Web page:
6:  Gesimba, R.M., 2000. Selection of drought resistant bread wheat through shoot and root characteristics at seedling stage. M.Sc. Thesis, Egerton University Graduate School, pp: 1-100.

7:  Kinyua, M.G., 1991. Genotypex Environmental Effects in Bread Wheat from Multiple Locations and Years in Kenya. In: The Seventh Regional Workshop for Eastern, Turner, D.G. and W.J. Mwangi (Eds.). CIMMYT, Central and Southern Africa, Nakuru Kenya, pp: 101.

8:  Singh, B.B., 1998. Simple Screening Method for Drought Tolerance Root Characteristics in Cow Pea. International Institute of Agriculture, Kano Station, Nigeria, pp: 1-5.

9:  Wolfgang, B., 1979. Methods of Studing Root Systems. Springer-Verleg, Berlin, pp: 1-110.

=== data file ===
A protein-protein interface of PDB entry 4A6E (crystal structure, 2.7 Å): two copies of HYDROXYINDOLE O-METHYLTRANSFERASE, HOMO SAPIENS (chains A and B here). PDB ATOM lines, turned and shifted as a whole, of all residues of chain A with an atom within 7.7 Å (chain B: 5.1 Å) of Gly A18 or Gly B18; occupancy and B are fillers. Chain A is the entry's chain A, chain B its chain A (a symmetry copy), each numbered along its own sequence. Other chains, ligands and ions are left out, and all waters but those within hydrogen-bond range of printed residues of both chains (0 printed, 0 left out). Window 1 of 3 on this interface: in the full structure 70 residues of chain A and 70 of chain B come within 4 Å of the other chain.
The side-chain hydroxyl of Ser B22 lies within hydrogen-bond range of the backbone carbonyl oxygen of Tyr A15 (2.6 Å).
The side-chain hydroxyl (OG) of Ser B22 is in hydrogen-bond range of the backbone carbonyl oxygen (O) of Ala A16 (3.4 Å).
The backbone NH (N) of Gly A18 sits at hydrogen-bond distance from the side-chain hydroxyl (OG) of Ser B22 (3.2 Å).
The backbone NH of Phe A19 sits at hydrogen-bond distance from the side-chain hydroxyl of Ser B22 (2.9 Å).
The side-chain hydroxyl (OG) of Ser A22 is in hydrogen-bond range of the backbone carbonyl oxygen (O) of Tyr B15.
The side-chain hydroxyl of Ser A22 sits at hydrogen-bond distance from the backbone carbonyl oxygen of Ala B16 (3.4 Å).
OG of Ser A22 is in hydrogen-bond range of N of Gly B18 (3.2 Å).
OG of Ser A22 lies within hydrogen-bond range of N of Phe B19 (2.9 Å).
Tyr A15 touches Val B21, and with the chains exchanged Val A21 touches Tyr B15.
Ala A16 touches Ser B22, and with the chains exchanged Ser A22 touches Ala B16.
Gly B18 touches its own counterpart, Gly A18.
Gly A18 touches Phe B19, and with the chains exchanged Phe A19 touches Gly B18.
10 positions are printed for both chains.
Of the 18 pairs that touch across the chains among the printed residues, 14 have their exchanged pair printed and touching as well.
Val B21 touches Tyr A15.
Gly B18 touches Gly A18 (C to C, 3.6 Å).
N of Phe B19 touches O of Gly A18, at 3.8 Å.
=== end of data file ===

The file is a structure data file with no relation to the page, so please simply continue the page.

10:  Mac-Key, J., 1980. Plant Roots. In: Methods of Studing Plant Roots, Garber, R.T. (Ed.). Iowa State University Press, Ames Iowa, pp: 95.

11:  SAS, 1995. SAS/STAT Users Guide. Version 6.13, SAS Intitute, Cary, NC.

12:  Hamlyn, G.J., 1996. Plants and Microclimate. Cambridge University Press, Cambridge, pp: 1-262.

13:  Gardner, F.P., R.B. Peace and R.L. Mitchel, 1985. Physiology of Crop Plants. Iowa State University Press, Ames, pp: 1-270.

14:  Ridge, I., 1991. Plant Physiology, Hodder and Stoughton. The Open University, Milton Keynes.

15:  Russel, E.W., 1995. Soil Conditions and Plant Growth. Longman, London, pp: 1-989.